Programming user interfaces has many challenges. Fetching the data from remote service, populating the UI controls, tracking user input against the predefined set of validation rules, persisting the data back to the server, handling transitions between different application screens, supporting offline mode, handling error cases in the communication layer. All of these are just part of our daily programming tasks. While all of these relate directly to what the end user sees on the screen, there is a small subset that greatly affects the overall user experience.
The main two items in this subset are pixel perfection and application responsiveness. It is important to remember that the end user does not care about all of the wonderful underlying layers that take up a larger part of our day. As bad as analogies usually are, i would compare it to the vast majority of the drivers. I personally do not care how many people have worked on the specific model, how intricate are the internals of the engine and how many technical challenges had to be overcome during the development and testing. All i care about is that when i turn the key, the engine starts, when i turn the wheel / press the brake / turn on the AC, it responds correctly and immediately, and that it feels good to be sitting behind the wheel or in the passenger seat.
It is thus rather unfortunate that a lot of user interfaces are not implemented with these two main goals in mind. It would seem that programmers would rather enjoy letting the implementation complexity leaking into the UI layer – if it was hard to develop, it should at least look like that on the screen. There are multiple factors contributing to this. The farther you are from the target audience, the less you are able to judge the usability of the application, especially when you are immersed in its internals for long periods of time. When you operate at the level of data objects (with perhaps direct mapping to the optimized backend data storage), the users don’t. They see your application as a means to accomplish the specific flow that they have in mind. If you fail to crystallize the flows during the design stage, your users will see your application as unintuitive, time wasting and counter productive.
And even if you get the flows right – at least for your target audience – there is the issue of responsiveness. Imagine the following scenario. You’re in the kitchen, and want to heat that last slice of pizza from yesterday’s party. You put it in the microwave, press the button – and the entire kitchen freezes for one whole minute. You can look at the fridge, but you cannot open it. You remember that you pressed the microwave button, but the tray is not spinning and it does not make any noises. You step in your living room, and are not able to get back into the kitchen.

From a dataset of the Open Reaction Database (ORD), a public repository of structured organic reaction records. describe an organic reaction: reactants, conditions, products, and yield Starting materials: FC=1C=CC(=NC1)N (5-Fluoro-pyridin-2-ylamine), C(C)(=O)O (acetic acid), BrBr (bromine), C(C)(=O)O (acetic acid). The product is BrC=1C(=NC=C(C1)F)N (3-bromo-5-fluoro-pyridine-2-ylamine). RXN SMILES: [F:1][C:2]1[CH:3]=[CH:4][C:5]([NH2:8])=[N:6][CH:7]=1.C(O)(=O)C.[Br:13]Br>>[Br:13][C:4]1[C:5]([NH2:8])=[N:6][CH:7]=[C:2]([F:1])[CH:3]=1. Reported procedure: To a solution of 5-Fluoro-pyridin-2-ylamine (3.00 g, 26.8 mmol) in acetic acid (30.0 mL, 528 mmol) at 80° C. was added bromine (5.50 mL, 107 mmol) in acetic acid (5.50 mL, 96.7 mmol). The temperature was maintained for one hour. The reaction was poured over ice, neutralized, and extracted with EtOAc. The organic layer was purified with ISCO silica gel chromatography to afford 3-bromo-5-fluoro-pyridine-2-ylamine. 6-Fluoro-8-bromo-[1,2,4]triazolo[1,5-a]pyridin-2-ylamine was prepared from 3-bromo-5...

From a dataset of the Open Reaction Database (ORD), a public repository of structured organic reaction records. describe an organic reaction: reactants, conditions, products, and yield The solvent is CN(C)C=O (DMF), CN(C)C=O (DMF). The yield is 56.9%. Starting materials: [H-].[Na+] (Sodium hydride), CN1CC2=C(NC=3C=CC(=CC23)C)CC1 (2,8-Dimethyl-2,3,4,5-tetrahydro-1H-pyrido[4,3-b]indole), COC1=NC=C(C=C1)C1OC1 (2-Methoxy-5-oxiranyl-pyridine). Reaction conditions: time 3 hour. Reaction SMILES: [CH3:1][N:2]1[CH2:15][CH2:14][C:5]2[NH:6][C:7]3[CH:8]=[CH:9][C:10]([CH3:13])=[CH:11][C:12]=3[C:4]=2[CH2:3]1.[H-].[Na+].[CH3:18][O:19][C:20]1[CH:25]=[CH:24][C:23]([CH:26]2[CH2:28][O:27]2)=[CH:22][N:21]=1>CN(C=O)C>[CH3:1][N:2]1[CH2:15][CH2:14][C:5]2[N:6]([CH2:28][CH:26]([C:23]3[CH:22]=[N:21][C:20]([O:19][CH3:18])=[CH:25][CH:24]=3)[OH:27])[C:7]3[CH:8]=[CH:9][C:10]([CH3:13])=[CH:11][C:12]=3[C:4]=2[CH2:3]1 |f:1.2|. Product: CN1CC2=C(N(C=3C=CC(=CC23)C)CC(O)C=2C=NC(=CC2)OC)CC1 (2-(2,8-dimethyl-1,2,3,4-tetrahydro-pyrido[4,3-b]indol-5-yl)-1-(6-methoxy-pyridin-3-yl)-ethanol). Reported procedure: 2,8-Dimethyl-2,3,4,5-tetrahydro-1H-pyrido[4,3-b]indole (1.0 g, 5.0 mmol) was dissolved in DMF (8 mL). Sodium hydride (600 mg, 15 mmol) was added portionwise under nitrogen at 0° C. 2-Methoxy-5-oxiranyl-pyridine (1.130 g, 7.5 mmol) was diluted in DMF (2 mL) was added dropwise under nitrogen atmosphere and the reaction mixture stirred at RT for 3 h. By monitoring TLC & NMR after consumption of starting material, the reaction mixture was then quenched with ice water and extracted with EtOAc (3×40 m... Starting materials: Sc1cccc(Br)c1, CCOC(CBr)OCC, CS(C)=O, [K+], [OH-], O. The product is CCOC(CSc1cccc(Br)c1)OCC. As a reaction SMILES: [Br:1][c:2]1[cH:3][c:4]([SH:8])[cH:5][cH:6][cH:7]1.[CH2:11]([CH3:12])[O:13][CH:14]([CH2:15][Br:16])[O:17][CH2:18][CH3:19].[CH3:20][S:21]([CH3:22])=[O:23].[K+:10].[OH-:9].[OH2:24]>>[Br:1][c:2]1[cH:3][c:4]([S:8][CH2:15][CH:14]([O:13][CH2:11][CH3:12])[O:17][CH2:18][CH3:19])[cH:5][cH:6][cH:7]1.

This is what happens when your code does I/O, database or any network operation on the UI thread. It does not really matter how small the operation is or how fast your machine is. If it locks the UI for even a fraction of a second, people will notice. You can say – well, this operation here that I’m doing is persisting the current screen state to the backend, so i cannot really let the user interact with the UI while i’m doing that. Or maybe it’s just not that important and the user can wait. Or maybe it’s just going to add to the development complexity of the UI layer.
Doing this right is hard. First, you need to understand what is right – and that varies depending on the specific scenario. Do you prevent the user from doing anything with the application? Or maybe let him browse some subparts of the screen while you’re running this long operation? Or maybe even let him change information elsewhere in the application? Do you show the progress of that operation? Do you allow canceling the operation? Do you allow creating dependencies between executing / scheduled operations?
And after you know what you want to do, the next step is actually implementing and testing it. At this point the word “multi-threading” will be your friend and nemesis. I cannot say that we are at a stage where doing multi-threading in UI is easy (although i certainly am not an expert in all the modern UI toolkits and libraries). It is certainly easier than it was a few years ago, but it’s still a mess. The words of Graham Hamilton from five years ago are still true today:
I believe you can program successfully with multi-threaded GUI toolkits if the toolkit is very carefully designed; if the toolkit exposes its locking methodology in gory detail; if you are very smart, very careful, and have a global understanding of the whole structure of the toolkit. If you get one of these things slightly wrong, things will mostly work, but you will get occasional hangs (due to deadlocks) or glitches (due to races). This multithreaded approach works best for people who have been intimately involved in the design of the toolkit.